Self-publishing: about selling on non-Amazon platforms

This morning I was listening to the Creative Penn podcast in which Joanna talks to Mark Levefre, the director of Kobo Writing Life.

Kobo has a special place for me, because it was the first platform where I started selling more than coffee money. That was pure luck, but lately I have been selling quite well on all non-Amazon platforms, and in the interview, Mark confirmed a few points that I had also noticed about selling on non-Amazon platforms.

Anyone who knows me will also know that I am a big proponent of being “wide”, meaning: selling on all retailer platforms where possible. This is the opposite of being in Amazon’s Select program, which requires you to be exclusive.

That’s not to say that I don’t play with Amazon’s toys every now and then. I like poking things to see what happens.

But it means that the bulk of my work will be available everywhere I can make it available.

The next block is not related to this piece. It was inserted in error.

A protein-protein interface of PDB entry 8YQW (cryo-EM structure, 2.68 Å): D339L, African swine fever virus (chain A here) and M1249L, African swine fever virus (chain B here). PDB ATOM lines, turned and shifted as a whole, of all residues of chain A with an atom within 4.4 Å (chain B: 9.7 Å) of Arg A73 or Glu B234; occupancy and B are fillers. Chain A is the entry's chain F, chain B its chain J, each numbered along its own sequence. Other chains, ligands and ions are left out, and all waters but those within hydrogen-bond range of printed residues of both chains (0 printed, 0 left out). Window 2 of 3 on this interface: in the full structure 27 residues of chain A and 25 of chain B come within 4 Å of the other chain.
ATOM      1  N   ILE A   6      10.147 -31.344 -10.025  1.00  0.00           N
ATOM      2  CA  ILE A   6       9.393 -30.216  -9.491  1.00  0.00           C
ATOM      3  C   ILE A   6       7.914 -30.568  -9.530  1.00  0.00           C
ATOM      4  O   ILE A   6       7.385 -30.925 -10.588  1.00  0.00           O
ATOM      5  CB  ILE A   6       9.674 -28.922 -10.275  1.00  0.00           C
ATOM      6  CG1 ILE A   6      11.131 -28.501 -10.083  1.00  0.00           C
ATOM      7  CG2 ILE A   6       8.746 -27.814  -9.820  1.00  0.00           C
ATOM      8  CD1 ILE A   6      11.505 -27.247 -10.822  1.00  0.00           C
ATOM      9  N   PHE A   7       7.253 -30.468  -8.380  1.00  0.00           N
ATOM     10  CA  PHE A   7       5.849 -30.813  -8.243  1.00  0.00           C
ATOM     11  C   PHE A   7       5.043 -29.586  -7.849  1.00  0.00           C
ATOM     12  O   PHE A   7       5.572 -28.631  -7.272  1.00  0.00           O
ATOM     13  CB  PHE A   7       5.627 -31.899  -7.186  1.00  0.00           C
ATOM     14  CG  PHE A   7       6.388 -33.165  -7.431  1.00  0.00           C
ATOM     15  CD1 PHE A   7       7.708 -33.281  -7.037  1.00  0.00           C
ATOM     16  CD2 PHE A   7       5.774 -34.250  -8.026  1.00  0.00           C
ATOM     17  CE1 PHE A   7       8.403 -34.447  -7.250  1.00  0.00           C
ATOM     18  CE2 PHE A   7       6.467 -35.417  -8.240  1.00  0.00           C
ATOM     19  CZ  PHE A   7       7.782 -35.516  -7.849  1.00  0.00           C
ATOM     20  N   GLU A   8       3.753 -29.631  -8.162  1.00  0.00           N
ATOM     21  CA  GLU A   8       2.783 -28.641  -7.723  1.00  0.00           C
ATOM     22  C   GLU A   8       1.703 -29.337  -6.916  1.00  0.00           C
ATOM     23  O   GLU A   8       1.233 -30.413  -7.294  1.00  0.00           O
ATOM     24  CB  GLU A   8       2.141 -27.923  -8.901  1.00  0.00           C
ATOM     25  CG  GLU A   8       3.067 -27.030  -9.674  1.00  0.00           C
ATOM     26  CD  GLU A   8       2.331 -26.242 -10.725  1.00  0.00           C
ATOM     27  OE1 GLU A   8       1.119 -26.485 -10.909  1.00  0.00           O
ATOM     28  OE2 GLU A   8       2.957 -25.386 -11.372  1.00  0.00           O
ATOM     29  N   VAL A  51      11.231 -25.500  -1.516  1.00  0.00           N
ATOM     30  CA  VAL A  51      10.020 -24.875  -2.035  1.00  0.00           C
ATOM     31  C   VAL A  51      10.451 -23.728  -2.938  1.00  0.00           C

A good many people complain about not selling much outside Amazon, so here are some of my thoughts about selling on non-Amazon platforms.

Other platforms are about the global reader. In many countries in the world, you can’t even access Amazon. Those people can only buy at Kobo or Google Play. Last months sales from Google Play featured countries as varied as Poland, Ireland, the Philippines, Switzerland, Finland, New Zealand and Argentina. There are many more people reading in English outside the US than there are inside it.

Other platforms are about commitment. I’m a Kobo reader. When I go to someone’s page on Kobo and I see a half-arsed selection of just a couple of their minor titles there, I know that that author is not committed to selling to me. I go and find another author.

Other platforms are about slow building and few spikes. It takes a long time to build up a sales history on some platforms. If you flip-flop in and out of Select, you start from scratch each time. Once your books have built up this sales history, they will sell themselves pretty much without your involvement.

Other platforms are about tailoring. I can’t comprehend why writers do their best to optimise their listings on Amazon, and then just plunk their books on other retailers (with the same blurb and same keywords as on Amazon), and expect the books to sell, without making ANY effort whatsoever to tailor their books to the site, and often without having looked at the site and what makes it tick.